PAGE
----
I had been prepared for the cold with 5 layers on me. What I wasn’t prepared for was when my sweat would dry underneath as I stood in line to go up the mountain. I couldn’t move fast enough to start sweating again so I began to get cold standing still, waiting for people to continue moving. I had run out of layers to put on and even my heat pack wasn’t warming me up fast enough. I continued to climb using as much muscle and movement as possible, no matter how exhausted my body was, to ensure I didn’t freeze. People had paused on the side of the trail, curled up on the flattest rock they could find, bundled up, trying to bring heat to their bodies. I don’t know if they made it the rest of the way, but I couldn’t stop.
Hitting the Summit
I almost didn’t believe it when I finally hit the top. Do my eyes deceive me? Is this another damn hut placed here to give me false hope? But it was the top and I let out a small “Woohoo!” but no one else seemed to join in on my victory: “Yeah, yeah, we all made it to the top now shut up and sit down so we can watch the sunrise.” The summit was packed with people. Many were pulling out sleeping bags and foil blankets and cups of noodles and gas stoves– anything to get warm. I had nothing else. I was shaking, but the sun was beginning to rise so I found a spot amongst everyone and watched as hints of orange began to fill the sky. The sun slowly rose above the clouds and the mountains in the distance cast shadows on the land below, creating diagonal lines in the already gorgeous scenery.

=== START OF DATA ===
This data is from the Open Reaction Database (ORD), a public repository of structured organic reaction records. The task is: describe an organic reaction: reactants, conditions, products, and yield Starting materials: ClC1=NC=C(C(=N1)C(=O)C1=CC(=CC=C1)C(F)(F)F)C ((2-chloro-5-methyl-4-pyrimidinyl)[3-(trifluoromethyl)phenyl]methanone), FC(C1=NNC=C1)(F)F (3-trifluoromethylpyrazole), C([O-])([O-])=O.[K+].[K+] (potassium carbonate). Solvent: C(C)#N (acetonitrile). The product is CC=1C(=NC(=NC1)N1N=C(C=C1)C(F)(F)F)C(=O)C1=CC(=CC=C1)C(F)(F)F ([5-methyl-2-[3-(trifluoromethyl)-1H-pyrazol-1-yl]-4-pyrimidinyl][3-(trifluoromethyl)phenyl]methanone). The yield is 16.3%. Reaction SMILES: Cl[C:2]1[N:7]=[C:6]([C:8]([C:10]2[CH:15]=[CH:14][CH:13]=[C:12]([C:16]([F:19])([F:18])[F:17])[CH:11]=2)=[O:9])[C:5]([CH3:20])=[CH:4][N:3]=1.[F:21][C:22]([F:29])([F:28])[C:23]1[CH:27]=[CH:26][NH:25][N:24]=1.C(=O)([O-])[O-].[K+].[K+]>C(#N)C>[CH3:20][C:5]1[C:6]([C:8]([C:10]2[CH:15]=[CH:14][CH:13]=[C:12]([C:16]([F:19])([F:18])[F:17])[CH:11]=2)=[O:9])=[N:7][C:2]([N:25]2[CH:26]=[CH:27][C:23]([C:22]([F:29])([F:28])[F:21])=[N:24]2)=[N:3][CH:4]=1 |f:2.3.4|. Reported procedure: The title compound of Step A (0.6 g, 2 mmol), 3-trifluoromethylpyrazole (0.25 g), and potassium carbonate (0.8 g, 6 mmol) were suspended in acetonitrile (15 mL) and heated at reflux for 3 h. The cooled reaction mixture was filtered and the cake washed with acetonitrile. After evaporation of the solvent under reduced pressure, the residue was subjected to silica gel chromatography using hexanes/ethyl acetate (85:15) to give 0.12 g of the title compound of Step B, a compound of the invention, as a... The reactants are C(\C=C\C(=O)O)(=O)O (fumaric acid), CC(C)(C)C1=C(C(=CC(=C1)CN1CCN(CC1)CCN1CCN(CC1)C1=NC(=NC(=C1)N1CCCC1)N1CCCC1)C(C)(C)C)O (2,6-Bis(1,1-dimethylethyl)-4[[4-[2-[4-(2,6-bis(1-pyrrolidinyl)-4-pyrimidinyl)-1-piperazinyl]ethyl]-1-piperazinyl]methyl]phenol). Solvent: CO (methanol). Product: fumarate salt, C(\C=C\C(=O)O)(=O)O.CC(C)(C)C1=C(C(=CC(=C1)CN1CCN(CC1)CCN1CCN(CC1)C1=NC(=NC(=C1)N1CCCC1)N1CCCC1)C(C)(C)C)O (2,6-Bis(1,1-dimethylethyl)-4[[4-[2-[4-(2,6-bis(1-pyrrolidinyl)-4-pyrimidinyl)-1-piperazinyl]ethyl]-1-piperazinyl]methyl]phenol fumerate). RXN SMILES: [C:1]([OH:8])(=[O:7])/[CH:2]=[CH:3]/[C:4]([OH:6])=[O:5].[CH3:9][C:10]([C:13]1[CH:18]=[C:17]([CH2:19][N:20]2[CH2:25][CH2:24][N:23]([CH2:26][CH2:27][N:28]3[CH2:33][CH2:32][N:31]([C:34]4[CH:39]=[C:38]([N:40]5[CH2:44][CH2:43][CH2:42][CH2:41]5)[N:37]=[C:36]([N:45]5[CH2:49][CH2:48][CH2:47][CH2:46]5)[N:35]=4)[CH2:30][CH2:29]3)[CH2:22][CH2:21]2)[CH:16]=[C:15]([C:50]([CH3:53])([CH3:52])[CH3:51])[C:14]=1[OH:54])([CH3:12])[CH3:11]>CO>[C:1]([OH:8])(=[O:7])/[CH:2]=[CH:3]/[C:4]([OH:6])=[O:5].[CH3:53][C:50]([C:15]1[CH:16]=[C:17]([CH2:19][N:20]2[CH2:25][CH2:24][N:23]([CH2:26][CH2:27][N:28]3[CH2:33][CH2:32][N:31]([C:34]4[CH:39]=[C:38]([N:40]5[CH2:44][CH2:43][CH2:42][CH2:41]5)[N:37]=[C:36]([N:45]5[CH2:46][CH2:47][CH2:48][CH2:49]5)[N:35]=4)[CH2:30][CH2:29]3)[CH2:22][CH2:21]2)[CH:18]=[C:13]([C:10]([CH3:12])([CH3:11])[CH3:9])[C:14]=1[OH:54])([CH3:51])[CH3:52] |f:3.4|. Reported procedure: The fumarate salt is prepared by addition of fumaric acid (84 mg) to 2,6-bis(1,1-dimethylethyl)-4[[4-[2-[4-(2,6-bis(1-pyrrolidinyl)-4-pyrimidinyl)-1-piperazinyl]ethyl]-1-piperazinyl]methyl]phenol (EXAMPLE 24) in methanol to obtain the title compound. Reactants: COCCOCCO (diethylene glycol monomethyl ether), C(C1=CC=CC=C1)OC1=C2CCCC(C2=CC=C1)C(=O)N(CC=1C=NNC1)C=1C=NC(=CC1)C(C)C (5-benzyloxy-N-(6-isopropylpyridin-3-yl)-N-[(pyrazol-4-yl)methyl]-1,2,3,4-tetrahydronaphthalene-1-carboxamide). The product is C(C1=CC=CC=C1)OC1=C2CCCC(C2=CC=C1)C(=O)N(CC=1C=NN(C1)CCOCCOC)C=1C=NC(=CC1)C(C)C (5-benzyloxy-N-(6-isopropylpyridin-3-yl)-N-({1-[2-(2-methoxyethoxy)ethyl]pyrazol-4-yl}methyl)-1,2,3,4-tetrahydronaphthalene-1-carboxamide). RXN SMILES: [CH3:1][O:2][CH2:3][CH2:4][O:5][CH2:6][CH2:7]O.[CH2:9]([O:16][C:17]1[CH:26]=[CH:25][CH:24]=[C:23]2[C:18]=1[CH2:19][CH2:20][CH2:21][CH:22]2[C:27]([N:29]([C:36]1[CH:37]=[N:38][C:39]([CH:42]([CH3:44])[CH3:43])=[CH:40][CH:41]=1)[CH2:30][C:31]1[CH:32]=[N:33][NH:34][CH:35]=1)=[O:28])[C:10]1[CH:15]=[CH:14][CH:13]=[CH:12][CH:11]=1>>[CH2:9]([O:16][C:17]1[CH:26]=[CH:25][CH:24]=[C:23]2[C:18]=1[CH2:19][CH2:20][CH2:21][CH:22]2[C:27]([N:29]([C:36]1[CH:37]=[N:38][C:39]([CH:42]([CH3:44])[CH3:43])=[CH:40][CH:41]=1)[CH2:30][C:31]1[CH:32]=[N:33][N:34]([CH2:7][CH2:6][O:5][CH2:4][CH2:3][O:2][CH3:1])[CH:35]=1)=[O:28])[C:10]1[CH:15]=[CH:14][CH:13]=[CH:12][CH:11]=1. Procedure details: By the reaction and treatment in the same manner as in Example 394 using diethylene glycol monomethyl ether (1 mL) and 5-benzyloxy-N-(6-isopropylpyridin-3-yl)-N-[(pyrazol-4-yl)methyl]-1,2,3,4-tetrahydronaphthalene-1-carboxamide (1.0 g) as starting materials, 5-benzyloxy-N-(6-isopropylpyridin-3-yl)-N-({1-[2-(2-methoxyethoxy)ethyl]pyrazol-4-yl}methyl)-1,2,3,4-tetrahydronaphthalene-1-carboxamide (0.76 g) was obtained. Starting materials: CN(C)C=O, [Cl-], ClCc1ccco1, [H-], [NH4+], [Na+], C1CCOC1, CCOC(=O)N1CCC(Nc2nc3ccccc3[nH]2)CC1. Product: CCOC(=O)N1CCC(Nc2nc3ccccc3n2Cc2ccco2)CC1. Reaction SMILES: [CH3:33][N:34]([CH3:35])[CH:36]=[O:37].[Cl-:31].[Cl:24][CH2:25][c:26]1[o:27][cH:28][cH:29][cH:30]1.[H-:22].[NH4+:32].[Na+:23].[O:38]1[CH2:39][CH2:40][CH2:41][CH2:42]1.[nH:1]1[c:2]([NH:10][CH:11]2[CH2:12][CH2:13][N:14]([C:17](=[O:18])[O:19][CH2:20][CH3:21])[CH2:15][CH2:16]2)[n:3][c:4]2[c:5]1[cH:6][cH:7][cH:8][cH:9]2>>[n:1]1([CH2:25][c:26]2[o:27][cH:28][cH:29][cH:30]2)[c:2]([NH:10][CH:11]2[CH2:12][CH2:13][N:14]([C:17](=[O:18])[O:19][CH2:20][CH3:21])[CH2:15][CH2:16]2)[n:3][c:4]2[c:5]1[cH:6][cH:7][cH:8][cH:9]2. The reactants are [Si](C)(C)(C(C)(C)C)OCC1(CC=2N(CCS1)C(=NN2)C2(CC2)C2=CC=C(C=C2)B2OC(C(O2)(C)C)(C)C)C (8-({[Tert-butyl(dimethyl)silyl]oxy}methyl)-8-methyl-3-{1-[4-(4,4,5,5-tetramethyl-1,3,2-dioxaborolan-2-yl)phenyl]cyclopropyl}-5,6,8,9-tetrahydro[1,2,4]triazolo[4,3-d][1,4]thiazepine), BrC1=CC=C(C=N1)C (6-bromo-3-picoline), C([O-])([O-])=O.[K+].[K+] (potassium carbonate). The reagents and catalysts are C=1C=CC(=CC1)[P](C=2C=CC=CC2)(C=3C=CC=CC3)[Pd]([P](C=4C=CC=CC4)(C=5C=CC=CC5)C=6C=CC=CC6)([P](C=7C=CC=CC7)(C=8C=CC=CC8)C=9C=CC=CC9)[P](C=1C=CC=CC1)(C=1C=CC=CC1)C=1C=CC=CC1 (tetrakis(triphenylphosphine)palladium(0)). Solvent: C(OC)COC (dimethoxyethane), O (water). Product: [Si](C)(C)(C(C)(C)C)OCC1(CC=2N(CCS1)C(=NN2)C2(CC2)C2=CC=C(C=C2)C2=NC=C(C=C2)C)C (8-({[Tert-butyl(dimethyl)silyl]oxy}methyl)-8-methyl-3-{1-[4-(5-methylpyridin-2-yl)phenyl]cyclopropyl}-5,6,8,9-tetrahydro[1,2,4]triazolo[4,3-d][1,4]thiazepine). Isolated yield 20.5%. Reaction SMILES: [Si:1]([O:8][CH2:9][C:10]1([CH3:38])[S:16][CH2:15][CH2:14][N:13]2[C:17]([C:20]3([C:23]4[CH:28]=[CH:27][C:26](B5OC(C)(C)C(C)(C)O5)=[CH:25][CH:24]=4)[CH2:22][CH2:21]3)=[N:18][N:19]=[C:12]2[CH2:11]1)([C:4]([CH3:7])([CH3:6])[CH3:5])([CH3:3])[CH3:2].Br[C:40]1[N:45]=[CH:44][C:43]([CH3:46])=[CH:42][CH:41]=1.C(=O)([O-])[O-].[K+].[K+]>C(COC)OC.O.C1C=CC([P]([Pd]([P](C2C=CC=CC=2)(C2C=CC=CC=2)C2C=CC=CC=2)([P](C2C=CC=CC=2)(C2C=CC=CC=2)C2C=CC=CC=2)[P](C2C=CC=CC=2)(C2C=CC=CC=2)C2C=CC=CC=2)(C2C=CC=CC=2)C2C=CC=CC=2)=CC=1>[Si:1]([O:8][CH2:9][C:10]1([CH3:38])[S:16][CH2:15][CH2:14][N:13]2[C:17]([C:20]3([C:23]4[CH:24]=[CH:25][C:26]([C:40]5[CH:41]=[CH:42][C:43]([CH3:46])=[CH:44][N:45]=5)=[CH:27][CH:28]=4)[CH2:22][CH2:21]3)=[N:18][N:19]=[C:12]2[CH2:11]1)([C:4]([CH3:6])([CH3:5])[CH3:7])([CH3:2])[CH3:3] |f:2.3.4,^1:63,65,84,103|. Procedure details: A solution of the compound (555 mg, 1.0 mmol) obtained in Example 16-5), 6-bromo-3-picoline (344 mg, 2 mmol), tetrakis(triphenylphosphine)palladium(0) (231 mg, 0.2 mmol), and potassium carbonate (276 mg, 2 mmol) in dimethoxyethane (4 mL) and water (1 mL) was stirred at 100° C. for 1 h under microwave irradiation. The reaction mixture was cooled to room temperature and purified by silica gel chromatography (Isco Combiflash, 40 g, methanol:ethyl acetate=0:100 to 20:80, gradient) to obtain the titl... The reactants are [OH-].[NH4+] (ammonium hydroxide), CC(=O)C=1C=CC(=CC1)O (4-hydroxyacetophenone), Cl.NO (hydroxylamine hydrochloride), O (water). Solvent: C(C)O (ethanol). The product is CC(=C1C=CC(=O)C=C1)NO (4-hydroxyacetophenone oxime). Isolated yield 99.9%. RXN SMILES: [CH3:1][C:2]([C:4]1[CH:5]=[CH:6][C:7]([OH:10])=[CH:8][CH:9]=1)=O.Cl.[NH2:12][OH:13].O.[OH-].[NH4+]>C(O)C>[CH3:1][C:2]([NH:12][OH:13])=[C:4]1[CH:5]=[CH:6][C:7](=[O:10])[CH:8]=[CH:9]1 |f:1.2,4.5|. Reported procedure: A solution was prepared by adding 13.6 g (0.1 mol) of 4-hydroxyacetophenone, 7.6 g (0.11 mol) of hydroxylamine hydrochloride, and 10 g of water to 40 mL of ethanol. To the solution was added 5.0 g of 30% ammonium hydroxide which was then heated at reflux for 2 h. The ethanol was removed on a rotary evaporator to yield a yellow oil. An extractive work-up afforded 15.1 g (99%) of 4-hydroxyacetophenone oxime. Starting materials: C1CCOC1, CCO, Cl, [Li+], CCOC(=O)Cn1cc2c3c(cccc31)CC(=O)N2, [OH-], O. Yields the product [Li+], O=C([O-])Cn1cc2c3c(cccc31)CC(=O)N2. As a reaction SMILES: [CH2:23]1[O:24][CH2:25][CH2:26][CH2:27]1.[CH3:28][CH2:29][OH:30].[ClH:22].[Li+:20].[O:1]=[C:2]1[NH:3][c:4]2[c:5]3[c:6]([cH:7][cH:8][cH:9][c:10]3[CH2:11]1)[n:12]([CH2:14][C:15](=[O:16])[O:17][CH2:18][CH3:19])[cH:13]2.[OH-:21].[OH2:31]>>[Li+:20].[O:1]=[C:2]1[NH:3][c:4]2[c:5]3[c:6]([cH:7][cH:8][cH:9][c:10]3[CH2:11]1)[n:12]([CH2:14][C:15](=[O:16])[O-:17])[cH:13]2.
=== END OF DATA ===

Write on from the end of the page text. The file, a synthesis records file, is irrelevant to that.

I wish I could have watched the sunrise over and over again. But I was cold and my hot coffee was getting low so it was time to climb back down the mountain. It was finally bright out and I could see what it was I had just climbed. It was a big black mountain of nothingness (it is a volcano after all) but that’s ok because I didn’t need to see trees and plants when I was walking at night. As I was sliding down the mountain on the loose rocks, I kept my eye on the view from the side of the mountain as I descended further and further. There was never a point when the view was not good.
I couldn’t believe how high up I was, and suddenly I was motivated. Little, inexperienced ol’ me just climbed a mountain and I felt good. What else can I do? What other mountains are there that I can climb? Maybe I’ll join the Spartan races! (haha yeah right.)
It was an amazing accomplishment! If you are planning a trip anytime soon, read my tips on climbing Mt. Fuji, here.